A brave boy's story of strength

Chandrashekhar
Photo: ActionAid

Chandrasekhar has not had it easy. Hunger, homelessness - he has seen it all. Thanks to Balatejassu, he could dream and hope. He recently scored nearly 95 percent in class 12.

File 891

The story of 17-year-old Nagineni Chandrasekhar is a rare one. Chandrasekhar, who lives in Tenali town of Guntur district, Andhra Pradesh, recently scored 949 marks out of 1,000 and stood second in class 12 at the Sri Sai Educational Institution. But that's not all.

At 11 Chandrasekhar had fled the home of his sister and brother-in-law for the freedom to hope. His farmer father was dead, and mother had taken up a job in Kuwait to repay debts. His sister who lives in Cuddapah district got him jobs at the local grocery store and phone booth where he had to work from 7 am to 9.30 pm for Rupees 500 (about 10 US dollars) a month. All the money went to his relatives.

He yearned to join his mother in Kuwait and hoped to find a driver's job there. For which, he needed money to take driving lessons. So he escaped. He got a job of cleaning utensils and tables at a road side restaurant in Tirupati city. The owner was stingy and wasn't ready to pay proper wages. So he left to live and work on railway platforms of Tirupati, Tenali and Vijaywada cities.

Brand new challenges 

At the railway stations he met kids who would coax him to sniff whiteners.

"They couldn't succeed. I didn't want to do whiteners. I wanted to be with my mother. I had just that plan, and was working towards it. Also, my father had died of a heart attack because of alcoholism. Of course, I was scared of habits that drown people in trouble," explains Chandrasekhar.

He survived by selling toys and reserving berths for passengers in trains. Sometimes the police came, and beat him up for they wanted to throw homeless kids out of the station. Often he would quench his hunger by drinking water.

"To save my earnings, I decided to skip one meal every day,"reveals Chandrasekhar.

One day government officials forcibly took him to the state children's home meant for platform kids in Tirupati.

Balatejassu finds him

Then luck struck. Balatejassu counsellors met him at the government run shelter, as they provide counselling to children at state centres also.

Balatejassu is an ActionAid initiative that has seven shelters for runaway kids in six cities of Andhra Pradesh: Hyderabad, Vishakapatnam, Tirupati, Gudur, Tenali and Warangal. Balatejassu means 'radiant children'. The shelters provide food and safe havens to over 100 children.

Their counsellors tried bringing Chandrasekhar and his family back together, but Chandrasekhar ran away a second time, this time to Tenali railway station, where he again took to selling toys. For three years, he went in and out of trains, vending his wares, but often coming back to Balatejassu shelter in Tenali to interact with staff and friends, eat food, rest and store his savings. That was his oasis and home.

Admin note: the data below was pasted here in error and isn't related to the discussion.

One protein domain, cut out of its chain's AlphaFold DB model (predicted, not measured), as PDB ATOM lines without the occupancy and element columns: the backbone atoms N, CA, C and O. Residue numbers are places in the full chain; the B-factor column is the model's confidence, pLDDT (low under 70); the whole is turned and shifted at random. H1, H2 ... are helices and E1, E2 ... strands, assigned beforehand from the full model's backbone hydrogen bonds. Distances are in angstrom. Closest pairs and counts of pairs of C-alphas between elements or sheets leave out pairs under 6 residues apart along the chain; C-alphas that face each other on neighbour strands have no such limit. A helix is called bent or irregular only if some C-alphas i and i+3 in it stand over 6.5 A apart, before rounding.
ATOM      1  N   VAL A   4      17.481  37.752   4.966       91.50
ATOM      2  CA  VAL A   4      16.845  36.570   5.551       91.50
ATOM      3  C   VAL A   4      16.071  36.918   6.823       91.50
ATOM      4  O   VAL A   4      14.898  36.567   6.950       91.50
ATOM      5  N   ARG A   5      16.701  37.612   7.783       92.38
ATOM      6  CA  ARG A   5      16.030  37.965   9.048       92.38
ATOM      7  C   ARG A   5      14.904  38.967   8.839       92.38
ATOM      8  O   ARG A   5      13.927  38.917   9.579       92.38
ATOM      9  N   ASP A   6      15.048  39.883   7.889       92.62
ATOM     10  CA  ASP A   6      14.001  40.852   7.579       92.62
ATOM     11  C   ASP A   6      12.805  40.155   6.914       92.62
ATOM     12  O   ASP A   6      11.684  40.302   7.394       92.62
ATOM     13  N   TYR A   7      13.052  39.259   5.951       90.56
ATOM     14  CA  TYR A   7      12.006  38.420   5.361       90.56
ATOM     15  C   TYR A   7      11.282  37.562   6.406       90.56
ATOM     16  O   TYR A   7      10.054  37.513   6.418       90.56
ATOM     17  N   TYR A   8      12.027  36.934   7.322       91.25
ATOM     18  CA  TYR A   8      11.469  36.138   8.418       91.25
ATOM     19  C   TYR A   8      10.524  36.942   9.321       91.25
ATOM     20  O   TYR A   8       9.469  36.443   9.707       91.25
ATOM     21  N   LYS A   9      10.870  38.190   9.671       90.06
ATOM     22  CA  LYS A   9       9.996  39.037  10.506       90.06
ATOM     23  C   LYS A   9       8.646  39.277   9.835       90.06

"I felt comfortable there," he says.

Friendly interactions with staff and counsellors encouraged him to take up studies for brighter prospects.

"One of the daily activities at the shelter is 'Bala Sabha' (Children's Parliament). Here the counsellors helped me understand the importance of education," says Chandrsekhar.

Balatejassu staff got in touch with Rammohan Rao, the principal of Sri Sai Educational Institution, who agreed to provide free education and hostel facilities to this determined child.

No looking back

Chandrasekhar took to studies like fish to water, and has never looked back since then.

"The principal used to encourage me to score better, and the Balatejassu team gave me constant guidance. I started studying for almost 15 hours a day. Even most of Sundays would go in books," Chandrasekhar says. But it was not all work and no play. Readily, he used to spend summer vacations at the shelter, where children get to play carom, cricket and chess, watch TV, go for picnics and sessions on child rights.

For undergraduate studies, Chandrasekhar would like to take up engineering. These days he is studying hard for the entrance tests.

Future plans

So, what does he think of the recent spate of interviews in the local TV channels and newspapers? "My struggles have taught me the significance of being down to earth. With all these Q&As, and publicity around me, I feel more responsible towards achieving my goal," he explains. A local news channel dubbed him 'Tenali's Slumdog Millionaire'.

"I would not miss an opportunity to share my experiences with other runaway kids. I would ask them to hope. I would tell them whitener may give them happiness while they sniff it, but it would spoil their life for ever. I would suggest that they stay away from addictive substances and work hard at studies or vocational training for a golden future." 

Not surprisingly, Chandrasekhar would like to open a home for children in difficult circumstances when he grows up. His inspiration is Balatejassu.

"Balatejassu is a temple to me," he adds.

Text :Anjali Lal Gupta/ActionAid

Picture:Ramakrishna/ActionAid

  •  
  •  
  •  
  •